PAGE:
DSC02428-denizmerdano  deniz merdano cooper Rapha Kona process
Head to toe review

Rapha MTB Trail kit

Photos Deniz Merdano
Reading time

When Rapha stepped into mountain biking, I rolled my eyes. My impression of the brand was purely high end road – the domain of fit, shaved legged folks on bikes with price tags that make Flight Attendant-equipped Megatowers look cheap. But then I saw the pricing and it was surprisingly not outrageous, and the cut and colors looked nice. Could it be the brand is so invested in road culture and café rides that they have Rapha branded coffee sho- sorry, clubhouses, makes fairly priced mountain bike kit worth having?

A couple years on from the launch, a package marked Rapha showed up on my doorstep with a chamois, shorts, an emotional support jacket you’ve seen before, and a long-sleeved merino jersey. The jersey immediately confused me – I love a merino t – but this thing had some sort of weird synthetic front panel, no cuffs and just threw me off. I didn’t like it. Reviewing things you don’t like is the worst.

DSC02419-denizmerdano  deniz merdano cooper Rapha Kona process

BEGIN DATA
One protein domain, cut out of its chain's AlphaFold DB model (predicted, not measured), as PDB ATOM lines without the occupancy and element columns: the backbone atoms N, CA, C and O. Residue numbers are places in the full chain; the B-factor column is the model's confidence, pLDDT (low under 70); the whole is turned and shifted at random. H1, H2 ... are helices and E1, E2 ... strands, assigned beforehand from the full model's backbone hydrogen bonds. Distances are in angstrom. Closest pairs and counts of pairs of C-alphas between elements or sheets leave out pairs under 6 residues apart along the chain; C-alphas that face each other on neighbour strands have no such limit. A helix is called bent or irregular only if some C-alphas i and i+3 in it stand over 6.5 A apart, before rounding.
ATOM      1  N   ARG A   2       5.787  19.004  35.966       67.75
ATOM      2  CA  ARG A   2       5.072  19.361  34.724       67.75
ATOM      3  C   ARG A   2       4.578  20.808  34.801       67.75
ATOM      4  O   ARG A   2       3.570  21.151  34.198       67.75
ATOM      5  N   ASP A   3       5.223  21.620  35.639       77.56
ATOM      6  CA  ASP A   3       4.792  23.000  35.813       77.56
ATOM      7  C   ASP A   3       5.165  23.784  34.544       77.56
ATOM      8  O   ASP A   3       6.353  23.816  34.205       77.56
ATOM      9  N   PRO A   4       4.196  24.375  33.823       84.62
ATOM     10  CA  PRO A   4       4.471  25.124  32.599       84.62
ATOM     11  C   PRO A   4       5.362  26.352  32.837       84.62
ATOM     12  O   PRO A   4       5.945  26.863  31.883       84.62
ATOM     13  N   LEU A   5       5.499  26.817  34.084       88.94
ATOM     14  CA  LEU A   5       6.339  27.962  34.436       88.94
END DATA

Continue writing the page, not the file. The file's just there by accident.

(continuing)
Its a Rapha review... we had to include coffee. United Strangers serves fantastic espresso with usually three choices on the bar; if you're strictly a Third Wave type you'll have to go on Monday as that's the only day the Lagom P64 grinder is in the store for all your pour over needs. Photo: Deniz Merdano

DSC02437-denizmerdano  deniz merdano cooper Rapha Kona process

The owners are bike people in the truest sense - drop by on sunny summer weekends to see an astonishing array of bikes, and it's conveniently nestled at the bottom of my favourite trails. They also have some groceries and gifts if your ride went too long and you need to return home bearing gifts, or dinner. Once you're done with your double anaerobic process or geisha, its time to hit the trail. Photo: Deniz Merdano.

Trail Cargo Bib Liner

We’ll work from the bottom up; starting with the 230 CAD Bib Chamois. This is designed for warmer conditions, and to be worn under baggies. There’s large mesh cut-outs on the sides and one small stash pocket on each side of the back. Chamois are obviously a rather intimate item where personal preferences rule. I’ve found this one to be comfortable, with very soft fabric, well thought out padding that isn't too bulky, and I like how the bibs attach and distribute tension. My only two gripes would be larger pockets, and a slot to pee. I realize the second one is hard for a variety of technical reasons, but once you’ve had a bib chamois that doesn’t require the ‘stand awkwardly, pull down, aim up’ maneuver, it's a feature that’s missed. On rides I’m not wanting ample stash pockets, these quickly became my go-to. If bibs aren’t your jam, there’s a non-bib version as well that’ll also save you $50.

Rapha_Chamois_Pockets

No one needs to see me in a mesh chamois; I'd need to sing some Right Said Fred, and I can't sing. Photo: Rapha

Trail Shorts